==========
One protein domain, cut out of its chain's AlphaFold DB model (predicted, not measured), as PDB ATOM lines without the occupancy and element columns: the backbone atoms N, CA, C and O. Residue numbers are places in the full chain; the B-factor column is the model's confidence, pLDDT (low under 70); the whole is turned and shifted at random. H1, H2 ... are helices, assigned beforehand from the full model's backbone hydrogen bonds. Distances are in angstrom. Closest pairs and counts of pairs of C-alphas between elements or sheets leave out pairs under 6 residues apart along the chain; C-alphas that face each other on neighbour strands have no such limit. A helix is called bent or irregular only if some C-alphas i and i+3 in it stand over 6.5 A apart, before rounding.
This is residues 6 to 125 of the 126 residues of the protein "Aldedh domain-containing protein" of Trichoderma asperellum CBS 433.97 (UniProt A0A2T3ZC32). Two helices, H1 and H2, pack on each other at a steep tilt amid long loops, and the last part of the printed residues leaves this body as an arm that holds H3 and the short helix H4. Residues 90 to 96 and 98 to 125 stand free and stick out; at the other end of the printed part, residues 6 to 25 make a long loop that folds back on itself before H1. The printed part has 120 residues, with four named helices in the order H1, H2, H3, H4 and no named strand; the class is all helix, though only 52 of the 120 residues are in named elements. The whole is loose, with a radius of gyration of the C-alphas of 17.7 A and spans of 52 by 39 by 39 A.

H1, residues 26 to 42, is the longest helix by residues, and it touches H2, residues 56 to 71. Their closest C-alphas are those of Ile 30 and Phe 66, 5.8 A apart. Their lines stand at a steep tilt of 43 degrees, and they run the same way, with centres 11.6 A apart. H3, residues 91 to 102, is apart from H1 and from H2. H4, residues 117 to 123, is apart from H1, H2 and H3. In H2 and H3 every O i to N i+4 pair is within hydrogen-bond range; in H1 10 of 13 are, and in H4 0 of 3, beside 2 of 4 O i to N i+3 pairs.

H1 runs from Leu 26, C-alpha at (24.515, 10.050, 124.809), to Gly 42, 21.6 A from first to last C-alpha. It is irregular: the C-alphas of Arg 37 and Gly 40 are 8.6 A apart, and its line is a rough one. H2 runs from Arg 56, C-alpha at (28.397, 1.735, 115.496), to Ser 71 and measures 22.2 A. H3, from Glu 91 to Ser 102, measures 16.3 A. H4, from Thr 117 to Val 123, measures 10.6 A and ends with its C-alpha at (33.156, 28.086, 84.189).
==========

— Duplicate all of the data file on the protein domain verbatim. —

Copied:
One protein domain, cut out of its chain's AlphaFold DB model (predicted, not measured), as PDB ATOM lines without the occupancy and element columns: the backbone atoms N, CA, C and O. Residue numbers are places in the full chain; the B-factor column is the model's confidence, pLDDT (low under 70); the whole is turned and shifted at random. H1, H2 ... are helices, assigned beforehand from the full model's backbone hydrogen bonds. Distances are in angstrom. Closest pairs and counts of pairs of C-alphas between elements or sheets leave out pairs under 6 residues apart along the chain; C-alphas that face each other on neighbour strands have no such limit. A helix is called bent or irregular only if some C-alphas i and i+3 in it stand over 6.5 A apart, before rounding.
This is residues 6 to 125 of the 126 residues of the protein "Aldedh domain-containing protein" of Trichoderma asperellum CBS 433.97 (UniProt A0A2T3ZC32). Two helices, H1 and H2, pack on each other at a steep tilt amid long loops, and the last part of the printed residues leaves this body as an arm that holds H3 and the short helix H4. Residues 90 to 96 and 98 to 125 stand free and stick out; at the other end of the printed part, residues 6 to 25 make a long loop that folds back on itself before H1. The printed part has 120 residues, with four named helices in the order H1, H2, H3, H4 and no named strand; the class is all helix, though only 52 of the 120 residues are in named elements. The whole is loose, with a radius of gyration of the C-alphas of 17.7 A and spans of 52 by 39 by 39 A.

H1, residues 26 to 42, is the longest helix by residues, and it touches H2, residues 56 to 71. Their closest C-alphas are those of Ile 30 and Phe 66, 5.8 A apart. Their lines stand at a steep tilt of 43 degrees, and they run the same way, with centres 11.6 A apart. H3, residues 91 to 102, is apart from H1 and from H2. H4, residues 117 to 123, is apart from H1, H2 and H3. In H2 and H3 every O i to N i+4 pair is within hydrogen-bond range; in H1 10 of 13 are, and in H4 0 of 3, beside 2 of 4 O i to N i+3 pairs.

H1 runs from Leu 26, C-alpha at (24.515, 10.050, 124.809), to Gly 42, 21.6 A from first to last C-alpha. It is irregular: the C-alphas of Arg 37 and Gly 40 are 8.6 A apart, and its line is a rough one. H2 runs from Arg 56, C-alpha at (28.397, 1.735, 115.496), to Ser 71 and measures 22.2 A. H3, from Glu 91 to Ser 102, measures 16.3 A. H4, from Thr 117 to Val 123, measures 10.6 A and ends with its C-alpha at (33.156, 28.086, 84.189).